My research is based on idea of “Computational Trinity” which is a profound insight dating back to the ’70s that Computer Science, Intuitionistic Logic and Category Theory are essentially “three sides” of the same coin.

Consider a terminating functional program \(f\) that takes an input of type \(A\) and produces an output of type \(B\)

\[f : A \to B\]

This program can be also viewed as a proof that \(A\) implies \(B\) and as a morphism between the objects \(A\) and \(B\). Thus total functional programming, intuitionistic logic and category theory are three different mathematical subjects that describe the same idea.

While these are interesting subjects on their own, they also have practical applications in structuring functional programs, formal verification and in the design of the next generation of programming languages.

As of today, Haskell is probably one of the most successful examples of how Category Theory influenced the design of a programming language and how it is continuing to inspire new programming techniques, e.g Recursion Schemes, to structure programs even further thus ensuring these have well-understood safety properties.

Denotational Semantics

The intuition that programs should be regarded as functions and types should be regarded as “mathematical objects” is due to Christopher Strachey and Dana Scott.

This is formalised via a denotational interpretation which is a compositional interpretation function of the syntax of a programming language \(\mu \Sigma\) into a mathematical object called a semantic domain \(\mathcal{D}\)

\[[\![\cdot ]\!] : \mu \Sigma \to \mathcal{D}\]

This function is furthermore characterised by two additional properties. The first is called Soundness and it states that the interpretation has to be agnostic to step reductions. The second is called Computational Adequacy which states that if two programs are equated then they are observationally indistinguishable. Furthermore, a semantics that equates exactly the programs that are observationally indistinguishable is called Fully Abstract.

The theory was developed by Christopher Strachey and Dana Scott between 1969 and 1971. The best introduction to these topics is probably Thomas Streicher’s book.

Recursion Schemes

A recursion scheme is a structuring device that ensures that recursive definitions are well-defined.

For an inductive data type, e.g. the lists over a type a, the foldr function takes a base case of type b and the inductive step of the recursion and returns a function from [a] -> b.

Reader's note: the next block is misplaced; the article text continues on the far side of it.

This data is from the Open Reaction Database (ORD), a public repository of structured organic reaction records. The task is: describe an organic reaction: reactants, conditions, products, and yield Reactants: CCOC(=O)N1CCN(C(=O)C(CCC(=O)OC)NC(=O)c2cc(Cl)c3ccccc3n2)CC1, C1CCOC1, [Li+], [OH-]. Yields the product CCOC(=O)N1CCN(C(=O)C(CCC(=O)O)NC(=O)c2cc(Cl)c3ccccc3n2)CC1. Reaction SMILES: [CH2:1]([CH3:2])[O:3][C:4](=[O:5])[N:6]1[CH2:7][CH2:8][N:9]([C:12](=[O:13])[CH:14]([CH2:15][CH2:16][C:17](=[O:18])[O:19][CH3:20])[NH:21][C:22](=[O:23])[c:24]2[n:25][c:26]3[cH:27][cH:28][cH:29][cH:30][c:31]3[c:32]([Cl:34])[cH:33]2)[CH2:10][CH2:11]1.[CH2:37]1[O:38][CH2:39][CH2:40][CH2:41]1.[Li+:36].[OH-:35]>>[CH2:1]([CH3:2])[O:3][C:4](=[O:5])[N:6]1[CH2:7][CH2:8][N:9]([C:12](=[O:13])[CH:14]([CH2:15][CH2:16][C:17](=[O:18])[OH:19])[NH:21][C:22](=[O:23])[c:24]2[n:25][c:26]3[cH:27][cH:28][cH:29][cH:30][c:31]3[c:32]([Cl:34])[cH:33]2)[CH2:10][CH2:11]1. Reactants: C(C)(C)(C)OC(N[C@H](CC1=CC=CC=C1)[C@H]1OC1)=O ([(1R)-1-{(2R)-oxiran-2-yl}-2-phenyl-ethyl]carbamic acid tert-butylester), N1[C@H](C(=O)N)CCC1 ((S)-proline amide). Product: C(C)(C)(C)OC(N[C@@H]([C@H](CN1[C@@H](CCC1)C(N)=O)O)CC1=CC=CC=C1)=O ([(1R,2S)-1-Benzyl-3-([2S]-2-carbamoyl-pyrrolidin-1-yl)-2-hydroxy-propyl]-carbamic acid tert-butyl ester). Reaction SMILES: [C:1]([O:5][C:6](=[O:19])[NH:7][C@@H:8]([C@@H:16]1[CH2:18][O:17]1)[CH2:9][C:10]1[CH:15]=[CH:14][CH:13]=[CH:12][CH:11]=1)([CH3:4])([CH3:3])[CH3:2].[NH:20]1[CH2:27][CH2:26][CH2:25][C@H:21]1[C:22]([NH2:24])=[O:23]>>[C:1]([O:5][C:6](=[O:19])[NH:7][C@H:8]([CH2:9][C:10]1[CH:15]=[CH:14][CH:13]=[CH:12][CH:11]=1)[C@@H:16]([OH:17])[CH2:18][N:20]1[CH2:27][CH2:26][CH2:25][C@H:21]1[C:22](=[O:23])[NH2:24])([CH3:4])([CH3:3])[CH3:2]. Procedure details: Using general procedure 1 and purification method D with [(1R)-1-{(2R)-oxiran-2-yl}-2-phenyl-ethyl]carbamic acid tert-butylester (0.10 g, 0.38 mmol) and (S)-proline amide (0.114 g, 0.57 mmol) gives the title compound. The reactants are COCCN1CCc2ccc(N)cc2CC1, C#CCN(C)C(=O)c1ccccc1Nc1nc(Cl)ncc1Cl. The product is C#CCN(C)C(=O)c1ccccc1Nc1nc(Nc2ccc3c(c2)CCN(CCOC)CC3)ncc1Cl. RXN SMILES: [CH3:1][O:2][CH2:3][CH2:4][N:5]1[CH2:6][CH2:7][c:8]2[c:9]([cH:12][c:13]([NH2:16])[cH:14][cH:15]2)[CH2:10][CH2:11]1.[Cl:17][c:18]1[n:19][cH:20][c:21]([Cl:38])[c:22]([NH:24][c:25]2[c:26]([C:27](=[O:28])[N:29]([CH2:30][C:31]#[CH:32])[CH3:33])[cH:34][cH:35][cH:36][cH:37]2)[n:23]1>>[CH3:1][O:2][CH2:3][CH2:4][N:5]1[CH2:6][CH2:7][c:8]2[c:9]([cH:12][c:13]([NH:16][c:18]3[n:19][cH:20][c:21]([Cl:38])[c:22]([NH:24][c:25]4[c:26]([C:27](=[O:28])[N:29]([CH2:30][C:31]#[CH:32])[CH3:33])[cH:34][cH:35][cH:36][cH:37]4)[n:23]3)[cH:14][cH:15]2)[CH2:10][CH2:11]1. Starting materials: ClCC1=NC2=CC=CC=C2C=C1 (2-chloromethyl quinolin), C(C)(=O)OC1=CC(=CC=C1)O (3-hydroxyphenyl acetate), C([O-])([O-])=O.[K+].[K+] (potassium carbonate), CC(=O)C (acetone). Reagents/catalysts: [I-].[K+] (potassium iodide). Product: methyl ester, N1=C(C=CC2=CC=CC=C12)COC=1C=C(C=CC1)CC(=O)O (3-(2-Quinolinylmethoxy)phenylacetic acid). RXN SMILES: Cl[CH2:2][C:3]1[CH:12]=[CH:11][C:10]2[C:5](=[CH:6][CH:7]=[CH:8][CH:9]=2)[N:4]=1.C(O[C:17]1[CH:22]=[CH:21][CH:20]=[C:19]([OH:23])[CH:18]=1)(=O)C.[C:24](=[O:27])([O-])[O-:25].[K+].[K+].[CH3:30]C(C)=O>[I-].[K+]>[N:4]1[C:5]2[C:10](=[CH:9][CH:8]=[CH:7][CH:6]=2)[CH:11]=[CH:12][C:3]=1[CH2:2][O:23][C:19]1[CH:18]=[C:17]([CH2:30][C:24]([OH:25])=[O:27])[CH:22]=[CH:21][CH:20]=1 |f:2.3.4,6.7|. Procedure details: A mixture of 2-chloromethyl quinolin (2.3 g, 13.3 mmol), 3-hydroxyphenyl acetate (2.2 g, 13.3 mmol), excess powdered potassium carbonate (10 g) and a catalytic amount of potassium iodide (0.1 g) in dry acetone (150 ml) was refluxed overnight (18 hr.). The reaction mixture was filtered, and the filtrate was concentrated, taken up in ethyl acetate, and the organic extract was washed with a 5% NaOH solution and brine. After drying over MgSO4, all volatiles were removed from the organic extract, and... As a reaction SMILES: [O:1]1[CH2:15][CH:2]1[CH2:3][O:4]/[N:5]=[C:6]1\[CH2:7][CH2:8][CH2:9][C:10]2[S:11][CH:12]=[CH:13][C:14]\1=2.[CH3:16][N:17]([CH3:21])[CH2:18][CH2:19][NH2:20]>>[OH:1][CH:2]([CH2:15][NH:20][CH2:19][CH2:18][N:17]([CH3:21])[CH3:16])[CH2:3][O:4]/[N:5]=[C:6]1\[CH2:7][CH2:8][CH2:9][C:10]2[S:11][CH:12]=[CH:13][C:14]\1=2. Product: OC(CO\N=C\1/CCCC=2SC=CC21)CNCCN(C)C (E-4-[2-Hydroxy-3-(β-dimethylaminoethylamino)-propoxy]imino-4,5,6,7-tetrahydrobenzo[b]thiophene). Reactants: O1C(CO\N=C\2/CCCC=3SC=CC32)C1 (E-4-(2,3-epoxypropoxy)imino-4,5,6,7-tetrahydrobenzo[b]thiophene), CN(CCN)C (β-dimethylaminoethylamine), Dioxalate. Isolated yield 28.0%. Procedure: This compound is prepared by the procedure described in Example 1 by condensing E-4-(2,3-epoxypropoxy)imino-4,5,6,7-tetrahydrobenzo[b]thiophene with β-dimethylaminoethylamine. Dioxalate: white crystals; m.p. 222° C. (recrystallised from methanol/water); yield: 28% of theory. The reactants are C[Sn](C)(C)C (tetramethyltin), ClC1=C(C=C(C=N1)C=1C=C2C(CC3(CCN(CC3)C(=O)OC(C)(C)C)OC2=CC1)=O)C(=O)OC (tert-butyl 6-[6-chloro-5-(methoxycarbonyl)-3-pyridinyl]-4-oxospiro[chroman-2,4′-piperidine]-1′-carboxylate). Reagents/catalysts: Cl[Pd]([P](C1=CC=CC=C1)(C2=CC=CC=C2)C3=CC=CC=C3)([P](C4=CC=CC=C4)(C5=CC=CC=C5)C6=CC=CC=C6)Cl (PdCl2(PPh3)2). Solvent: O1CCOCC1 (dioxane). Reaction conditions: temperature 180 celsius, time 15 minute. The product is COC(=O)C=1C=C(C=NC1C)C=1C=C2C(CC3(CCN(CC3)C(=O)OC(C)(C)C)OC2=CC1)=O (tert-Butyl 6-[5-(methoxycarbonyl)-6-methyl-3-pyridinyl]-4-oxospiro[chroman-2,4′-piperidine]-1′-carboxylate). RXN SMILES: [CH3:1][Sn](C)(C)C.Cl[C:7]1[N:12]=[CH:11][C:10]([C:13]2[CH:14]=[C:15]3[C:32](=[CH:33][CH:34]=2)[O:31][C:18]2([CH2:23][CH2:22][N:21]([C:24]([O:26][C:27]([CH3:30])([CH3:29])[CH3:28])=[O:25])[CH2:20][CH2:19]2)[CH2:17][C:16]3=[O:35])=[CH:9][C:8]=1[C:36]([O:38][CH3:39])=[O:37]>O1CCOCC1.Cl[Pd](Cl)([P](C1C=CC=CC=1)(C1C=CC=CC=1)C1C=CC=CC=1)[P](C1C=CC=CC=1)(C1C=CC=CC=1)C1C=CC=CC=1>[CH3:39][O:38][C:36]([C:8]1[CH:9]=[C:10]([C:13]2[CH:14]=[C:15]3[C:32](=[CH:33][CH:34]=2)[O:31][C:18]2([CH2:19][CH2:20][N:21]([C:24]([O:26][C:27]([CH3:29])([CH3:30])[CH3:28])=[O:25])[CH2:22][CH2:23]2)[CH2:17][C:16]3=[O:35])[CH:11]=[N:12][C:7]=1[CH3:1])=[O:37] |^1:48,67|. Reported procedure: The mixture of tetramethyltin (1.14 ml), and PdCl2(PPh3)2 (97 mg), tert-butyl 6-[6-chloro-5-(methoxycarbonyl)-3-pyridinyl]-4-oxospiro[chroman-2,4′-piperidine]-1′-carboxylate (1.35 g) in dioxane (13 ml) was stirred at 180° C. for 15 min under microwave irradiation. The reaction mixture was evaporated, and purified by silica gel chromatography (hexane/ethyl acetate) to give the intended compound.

foldr :: (a -> b -> b) -> b -> [a] -> b
foldr ind base []     = base
foldr ind base (x:xs) = ind x (foldr ind base xs) 

In Haskell, assuming the user only feeds well-defined functions to the foldr then foldr itself is well-defined.

Category theory generalises this concept to any inductive data type. In particular, a fold function is in the unique extension of an algebra for a functor \(F\) .

Haskell is particularly good at dealing with these abstract definitions. In fact, we can use type classes and recursive types to implement a fold for any functor \(F\) (that has a least fixed-point)

{-# LANGUAGE DeriveFunctor #-}

import Data.Functor

data Fix f = In {inOp :: f (Fix f)}

fold :: (Functor f) => (f b -> b) -> Fix f -> b
fold alg = alg . fmap (fold alg) . inOp

However, not every well-defined function can be defined in terms of folds (or unfolds) directly, but it has been shown that every recursion scheme that has been observed is an instance of an adjoint (un)fold.

Guarded recursion

Guarded recursion is a form or recursion where the recursive call is guarded by a modality \(\blacktriangleright\) called the “later” operator.

This is useful for checking productivity of definitions and solve recursive domain equations that are in general hard (or impossible) to prove well-defined.

The later modality is essentially an abstract device to talk about step-indexed definitions. The idea of step-indexing is to break the circularity of definitions by using a natural number that allows us to get a handle of recursion.

The easiest example of the use of guarded recursion is the guarded streams defined as the unique solution to the following equation

\[\text{Str}^{g} A = A \times \blacktriangleright \text{Str}^{g} A\]

The intuitive meaning of this type is that while the head of the stream is available now, the tail of the stream is available only after one step of computation. The end result is that productivity for elements of \(\text{Str}^{g}\) is guaranteed by the type system.